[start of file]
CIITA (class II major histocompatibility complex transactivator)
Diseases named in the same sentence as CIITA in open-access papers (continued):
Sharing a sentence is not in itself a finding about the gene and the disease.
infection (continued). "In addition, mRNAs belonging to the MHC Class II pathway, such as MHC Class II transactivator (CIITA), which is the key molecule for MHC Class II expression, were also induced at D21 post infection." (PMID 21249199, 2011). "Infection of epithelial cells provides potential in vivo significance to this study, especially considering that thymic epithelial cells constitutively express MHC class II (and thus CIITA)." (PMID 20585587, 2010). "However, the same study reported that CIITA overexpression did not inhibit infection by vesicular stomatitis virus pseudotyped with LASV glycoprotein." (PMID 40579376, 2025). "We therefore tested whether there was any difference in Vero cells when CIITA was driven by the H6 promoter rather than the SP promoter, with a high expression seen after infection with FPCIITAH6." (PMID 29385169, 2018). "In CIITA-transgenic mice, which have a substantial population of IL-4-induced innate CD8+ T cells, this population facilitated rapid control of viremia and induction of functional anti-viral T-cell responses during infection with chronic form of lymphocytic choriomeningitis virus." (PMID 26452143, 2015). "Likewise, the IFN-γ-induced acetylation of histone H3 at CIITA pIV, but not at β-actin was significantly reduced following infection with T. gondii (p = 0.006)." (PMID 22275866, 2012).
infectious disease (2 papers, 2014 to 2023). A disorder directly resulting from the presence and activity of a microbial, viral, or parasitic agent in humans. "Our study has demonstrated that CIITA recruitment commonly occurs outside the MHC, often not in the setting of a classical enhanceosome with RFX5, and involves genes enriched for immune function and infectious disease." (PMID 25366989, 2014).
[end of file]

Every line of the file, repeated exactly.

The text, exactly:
CIITA (class II major histocompatibility complex transactivator)
Diseases named in the same sentence as CIITA in open-access papers (continued):
Sharing a sentence is not in itself a finding about the gene and the disease.
infection (continued). "In addition, mRNAs belonging to the MHC Class II pathway, such as MHC Class II transactivator (CIITA), which is the key molecule for MHC Class II expression, were also induced at D21 post infection." (PMID 21249199, 2011). "Infection of epithelial cells provides potential in vivo significance to this study, especially considering that thymic epithelial cells constitutively express MHC class II (and thus CIITA)." (PMID 20585587, 2010). "However, the same study reported that CIITA overexpression did not inhibit infection by vesicular stomatitis virus pseudotyped with LASV glycoprotein." (PMID 40579376, 2025). "We therefore tested whether there was any difference in Vero cells when CIITA was driven by the H6 promoter rather than the SP promoter, with a high expression seen after infection with FPCIITAH6." (PMID 29385169, 2018). "In CIITA-transgenic mice, which have a substantial population of IL-4-induced innate CD8+ T cells, this population facilitated rapid control of viremia and induction of functional anti-viral T-cell responses during infection with chronic form of lymphocytic choriomeningitis virus." (PMID 26452143, 2015). "Likewise, the IFN-γ-induced acetylation of histone H3 at CIITA pIV, but not at β-actin was significantly reduced following infection with T. gondii (p = 0.006)." (PMID 22275866, 2012).
infectious disease (2 papers, 2014 to 2023). A disorder directly resulting from the presence and activity of a microbial, viral, or parasitic agent in humans. "Our study has demonstrated that CIITA recruitment commonly occurs outside the MHC, often not in the setting of a classical enhanceosome with RFX5, and involves genes enriched for immune function and infectious disease." (PMID 25366989, 2014).